The real reason is brilliantly spelled out by George Friedman, the founder of Stratfor, a private company providing some of the best intelligence analysis found anywhere outside of the CIA. (Maybe even better than the CIA.) His new book, America's Secret War: Inside the Hidden Worldwide Struggle Between America and its Enemies ($35.95, Doubleday) tells you what occurred in the White House, the Department of Defense, the State Department, the CIA and everywhere else in the world that had an interest in American succeeding or failing. If you read no other book this year, read this one.
The real reason is also both complex and nuanced. One does not go to war frivolously, but neither do you have to be the President, a four-star General or a Ph.D. in global affairs to figure out why we're in Iraq. All you have to do is look at a map. Iraq is the single most strategic nation in the Middle East. As Friedman notes, "It borders on six other countries: Kuwait, Saudi Arabia, Jordan, Syria, Turkey, and Iran. In other words, from Iraq -- and with its forces in Afghanistan -- the United States could influence events in countries that ranged from the Himalayas to the Mediterranean and from the Black Sea and the Caucuses to the Red and Arabian Seas. Like its predecessor Mesopotamia, Iraq is the pivot of the Middle East."
Apparently, Sen. Kerry hasn't looked at a map lately because he is fixated on our retreat from a position of power that will, in time, greatly reduce the threats that bubble beneath the surface throughout the Middle East and get exported from there.
Now, keep this in mind. We did not attack al-Qaida, a movement with broad support among the 1.3 billion Muslims spread throughout the Middle East and around the world. Muslims are in Europe, in South America, in Africa, and in Asia. There are nearly two million here in the United States. Al-Qaida attacked us. Among those who were not entirely displeased to see that occur were Saudi Arabia, Syria, France, Germany, Russia and China. These nations and a host of others have their own agenda and an American empire or hegemony is not one of them.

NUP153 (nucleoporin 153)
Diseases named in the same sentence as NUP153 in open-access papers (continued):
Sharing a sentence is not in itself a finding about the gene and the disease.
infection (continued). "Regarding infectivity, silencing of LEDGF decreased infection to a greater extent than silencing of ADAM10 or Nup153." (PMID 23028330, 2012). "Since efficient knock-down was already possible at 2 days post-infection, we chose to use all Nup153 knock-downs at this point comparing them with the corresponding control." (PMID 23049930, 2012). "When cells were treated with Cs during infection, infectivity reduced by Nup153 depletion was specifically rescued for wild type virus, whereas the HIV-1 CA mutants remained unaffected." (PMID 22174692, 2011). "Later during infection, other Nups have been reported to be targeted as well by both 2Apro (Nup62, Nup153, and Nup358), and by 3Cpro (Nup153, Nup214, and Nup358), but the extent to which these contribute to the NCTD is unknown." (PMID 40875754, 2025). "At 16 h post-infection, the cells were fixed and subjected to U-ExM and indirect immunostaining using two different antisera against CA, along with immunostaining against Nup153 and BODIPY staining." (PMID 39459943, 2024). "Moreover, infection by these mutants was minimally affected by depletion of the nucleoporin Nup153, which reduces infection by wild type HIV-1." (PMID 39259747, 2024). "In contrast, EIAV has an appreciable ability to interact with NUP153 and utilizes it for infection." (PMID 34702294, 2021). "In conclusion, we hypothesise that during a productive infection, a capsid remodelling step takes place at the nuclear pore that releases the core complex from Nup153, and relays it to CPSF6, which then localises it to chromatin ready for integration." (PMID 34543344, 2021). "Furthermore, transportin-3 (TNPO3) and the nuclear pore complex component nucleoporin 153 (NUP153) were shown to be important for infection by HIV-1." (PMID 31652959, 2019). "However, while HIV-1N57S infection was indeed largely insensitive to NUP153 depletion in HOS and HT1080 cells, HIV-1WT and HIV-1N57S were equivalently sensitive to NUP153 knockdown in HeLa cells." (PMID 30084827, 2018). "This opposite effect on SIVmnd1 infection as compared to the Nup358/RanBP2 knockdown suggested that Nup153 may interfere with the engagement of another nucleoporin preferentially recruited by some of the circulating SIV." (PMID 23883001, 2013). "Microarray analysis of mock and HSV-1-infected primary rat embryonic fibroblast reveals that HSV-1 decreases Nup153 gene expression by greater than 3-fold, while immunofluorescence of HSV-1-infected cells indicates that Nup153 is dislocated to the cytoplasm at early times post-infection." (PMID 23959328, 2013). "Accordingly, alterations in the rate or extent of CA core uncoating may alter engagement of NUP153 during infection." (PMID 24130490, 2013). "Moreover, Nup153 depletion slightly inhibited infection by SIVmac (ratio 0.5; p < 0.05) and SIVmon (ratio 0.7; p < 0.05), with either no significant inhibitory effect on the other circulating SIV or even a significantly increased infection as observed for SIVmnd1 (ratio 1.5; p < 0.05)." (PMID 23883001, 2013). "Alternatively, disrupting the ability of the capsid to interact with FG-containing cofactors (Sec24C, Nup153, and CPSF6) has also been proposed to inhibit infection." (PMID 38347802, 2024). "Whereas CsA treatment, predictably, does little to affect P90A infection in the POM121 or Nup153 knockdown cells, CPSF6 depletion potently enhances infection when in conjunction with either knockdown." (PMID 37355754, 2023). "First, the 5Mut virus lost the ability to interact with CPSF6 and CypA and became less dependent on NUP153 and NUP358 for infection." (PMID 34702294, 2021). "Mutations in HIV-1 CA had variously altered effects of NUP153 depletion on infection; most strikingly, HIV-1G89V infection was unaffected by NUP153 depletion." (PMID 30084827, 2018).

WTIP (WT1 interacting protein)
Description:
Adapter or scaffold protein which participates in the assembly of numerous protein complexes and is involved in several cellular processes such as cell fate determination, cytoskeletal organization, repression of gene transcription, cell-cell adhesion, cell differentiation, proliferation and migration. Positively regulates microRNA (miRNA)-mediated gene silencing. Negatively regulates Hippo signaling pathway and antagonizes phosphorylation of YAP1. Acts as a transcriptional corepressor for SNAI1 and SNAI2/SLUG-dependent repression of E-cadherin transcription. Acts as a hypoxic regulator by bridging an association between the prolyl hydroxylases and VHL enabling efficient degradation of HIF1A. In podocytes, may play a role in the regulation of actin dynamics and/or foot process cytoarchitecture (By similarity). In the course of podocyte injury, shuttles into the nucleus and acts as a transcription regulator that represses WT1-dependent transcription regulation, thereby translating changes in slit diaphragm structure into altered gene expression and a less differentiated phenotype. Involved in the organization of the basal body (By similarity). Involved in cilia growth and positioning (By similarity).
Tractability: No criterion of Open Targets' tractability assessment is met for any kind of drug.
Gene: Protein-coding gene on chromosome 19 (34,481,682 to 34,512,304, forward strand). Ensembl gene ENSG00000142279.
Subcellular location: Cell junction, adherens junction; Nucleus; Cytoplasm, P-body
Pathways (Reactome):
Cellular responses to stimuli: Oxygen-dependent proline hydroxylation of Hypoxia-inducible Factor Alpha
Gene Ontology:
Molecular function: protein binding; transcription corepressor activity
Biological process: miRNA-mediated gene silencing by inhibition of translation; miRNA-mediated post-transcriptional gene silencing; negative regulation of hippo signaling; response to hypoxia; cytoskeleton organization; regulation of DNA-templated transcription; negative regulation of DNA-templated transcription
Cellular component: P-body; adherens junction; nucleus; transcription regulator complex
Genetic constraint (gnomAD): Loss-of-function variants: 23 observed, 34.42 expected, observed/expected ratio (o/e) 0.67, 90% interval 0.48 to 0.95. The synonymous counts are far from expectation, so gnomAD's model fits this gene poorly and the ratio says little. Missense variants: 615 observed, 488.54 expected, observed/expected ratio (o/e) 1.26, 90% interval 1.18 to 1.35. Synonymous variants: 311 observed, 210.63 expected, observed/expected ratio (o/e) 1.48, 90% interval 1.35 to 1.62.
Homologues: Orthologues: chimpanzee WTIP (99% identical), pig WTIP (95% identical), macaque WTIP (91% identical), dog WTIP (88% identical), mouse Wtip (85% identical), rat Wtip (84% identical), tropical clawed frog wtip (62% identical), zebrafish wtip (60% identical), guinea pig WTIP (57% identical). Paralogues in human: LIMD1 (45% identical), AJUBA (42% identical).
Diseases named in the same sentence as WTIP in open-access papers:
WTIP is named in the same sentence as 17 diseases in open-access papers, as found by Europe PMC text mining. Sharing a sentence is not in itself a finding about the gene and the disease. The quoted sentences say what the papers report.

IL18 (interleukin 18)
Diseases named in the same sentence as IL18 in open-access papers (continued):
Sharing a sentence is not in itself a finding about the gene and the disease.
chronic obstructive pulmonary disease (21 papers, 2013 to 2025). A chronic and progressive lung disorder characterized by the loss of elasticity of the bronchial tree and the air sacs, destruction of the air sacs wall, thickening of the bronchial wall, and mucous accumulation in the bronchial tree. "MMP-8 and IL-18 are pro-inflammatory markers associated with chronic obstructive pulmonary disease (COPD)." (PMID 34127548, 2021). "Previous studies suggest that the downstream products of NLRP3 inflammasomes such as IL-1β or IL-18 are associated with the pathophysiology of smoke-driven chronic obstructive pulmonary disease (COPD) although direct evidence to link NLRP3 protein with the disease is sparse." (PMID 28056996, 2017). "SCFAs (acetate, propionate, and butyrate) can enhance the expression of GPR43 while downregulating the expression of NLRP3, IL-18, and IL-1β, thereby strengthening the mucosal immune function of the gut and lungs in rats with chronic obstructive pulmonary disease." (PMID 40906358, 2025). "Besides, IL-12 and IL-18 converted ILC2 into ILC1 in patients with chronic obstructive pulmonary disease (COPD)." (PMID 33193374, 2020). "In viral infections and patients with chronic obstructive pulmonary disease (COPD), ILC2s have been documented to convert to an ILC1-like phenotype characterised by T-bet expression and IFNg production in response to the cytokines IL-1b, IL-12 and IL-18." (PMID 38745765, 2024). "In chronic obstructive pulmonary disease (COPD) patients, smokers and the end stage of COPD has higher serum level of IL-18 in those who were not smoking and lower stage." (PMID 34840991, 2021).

We are in Iraq because the general view throughout the Middle East was that the United States of America lacked the guts to wage and win a war. If we can bring an end to the guerrilla war in Iraq, maneuvering, i.e., buying our way through the often-shifting alliances of Sunnis, Shiites, Kurds, and even Iran, we will have proved them wrong.
Once a new government in Iraq is secure, functioning, and friendly to the US for having liberated it from three decades of horrific despotism, America's military bases will allow it, as Friedman notes, to "dominate the area between the Mediterranean and the Hindu Kush; it would control the pivot of Eurasia. This, along with absolute control of the seas, would give the United States a global empire that was unprecedented in history." The irony is, America has never wanted to be an empire or an occupier.
So, on November 2, when you vote, you can choose to give up the one defense we really have, the ability to "encourage" other nations to help track down and kill the individual members of al-Qaida, and to do so from their backyard, or to leave our future to the tender mercies of a shadowy organization that wants to kill every last one of us.
Alan Caruba writes a weekly column, "Warning Signs", posted on the Internet site of The National Anxiety Center. © Alan Caruba 2004